Government issues call for ‘rapid sanitising technology” for ambulances

Written by Sam Trendall on 27 March 2020 in News
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MoD agency seeks potential suppliers of mobile options to expedite cleaning process

Credit: Martin Addison/CC BY-SA 2.0

The government has issued a call for proposals for “rapid sanitising technology” that could expedite the process of cleaning ambulances that have been used to transport patients suspected of being infected with Covid-19.

Once such a patient has been taken to hospital, cleaning the ambulance that took them there can take 45 minutes, according to the government. 

Moreover, “some ambulance-cleaning centres can also be some distance away from their base or hospitals – adding strain and delay on an already busy and pressurised service as the vehicles cannot be used until cleaning is completed”. 


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The help alleviate this strain, the Defence and Security Accelerator – an agency of the Ministry of Defence – is seeking potential suppliers to submit proposals for technologies that could speed up the sanitisation of vehicles, allowing them to go back into service more quickly.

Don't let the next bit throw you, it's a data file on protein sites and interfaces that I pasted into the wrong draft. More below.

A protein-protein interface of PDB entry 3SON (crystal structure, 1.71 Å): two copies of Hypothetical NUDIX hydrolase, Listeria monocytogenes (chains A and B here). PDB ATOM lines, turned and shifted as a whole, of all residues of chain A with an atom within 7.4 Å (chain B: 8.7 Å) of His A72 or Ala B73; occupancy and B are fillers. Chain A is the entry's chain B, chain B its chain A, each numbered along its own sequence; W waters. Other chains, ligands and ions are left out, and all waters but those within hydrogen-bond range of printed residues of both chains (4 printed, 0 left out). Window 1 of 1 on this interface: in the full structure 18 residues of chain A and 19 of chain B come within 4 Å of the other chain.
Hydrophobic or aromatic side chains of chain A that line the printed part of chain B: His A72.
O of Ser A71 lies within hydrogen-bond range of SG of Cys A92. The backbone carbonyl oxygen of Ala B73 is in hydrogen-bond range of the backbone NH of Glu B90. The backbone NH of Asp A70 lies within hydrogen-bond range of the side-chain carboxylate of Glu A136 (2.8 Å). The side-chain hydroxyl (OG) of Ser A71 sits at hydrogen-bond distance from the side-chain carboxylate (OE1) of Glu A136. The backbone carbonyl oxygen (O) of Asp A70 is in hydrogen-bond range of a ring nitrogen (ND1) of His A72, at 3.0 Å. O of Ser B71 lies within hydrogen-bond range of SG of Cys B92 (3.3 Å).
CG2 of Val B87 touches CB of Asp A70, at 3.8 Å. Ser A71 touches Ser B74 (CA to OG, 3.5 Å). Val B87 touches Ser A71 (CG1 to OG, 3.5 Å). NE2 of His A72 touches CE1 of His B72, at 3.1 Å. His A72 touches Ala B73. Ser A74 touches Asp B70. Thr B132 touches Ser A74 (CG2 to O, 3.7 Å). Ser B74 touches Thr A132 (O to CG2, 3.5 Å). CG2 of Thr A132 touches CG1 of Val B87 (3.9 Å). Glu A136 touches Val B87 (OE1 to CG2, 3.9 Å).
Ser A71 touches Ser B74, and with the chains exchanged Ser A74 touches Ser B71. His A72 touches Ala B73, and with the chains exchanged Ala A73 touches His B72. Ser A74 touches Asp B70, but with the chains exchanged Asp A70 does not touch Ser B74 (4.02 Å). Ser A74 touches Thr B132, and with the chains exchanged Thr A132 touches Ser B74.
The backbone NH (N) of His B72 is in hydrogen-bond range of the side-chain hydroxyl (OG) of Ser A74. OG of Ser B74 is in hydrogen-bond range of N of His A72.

The call for ideas is taking place via DASA’s Open Call for Innovation programme – an ongoing and cyclical initiative through which the agency seeks industry contributions to support “particular and enduring innovation focus areas” which are regularly updated.

The current cycle has been extended to 1 April “for early bids to be considered”.

Ambulance-sanitising technologies must be ready to undergo a live trial, which will take place at the Wiltshire headquarters of another MoD arm’s-length body: the Defence Science and Technology Laboratory. Tests will take place using a vehicle provided by the Welsh Ambulance Service.

“Solutions must be suitable for rapid deployment to clean public sector vehicles following the transport of patients with the COVID-19 virus,” DASA said. "Ideally, solutions will have wider applicability than just ambulances, which might include, buses, trains, and other blue light services or even in hospital wards and rooms. Solutions which are mobile, allow ease of operation and maintenance, robust and reliable are of particular interest.”

More information is available here.

 

About the author

Sam Trendall is editor of PublicTechnology

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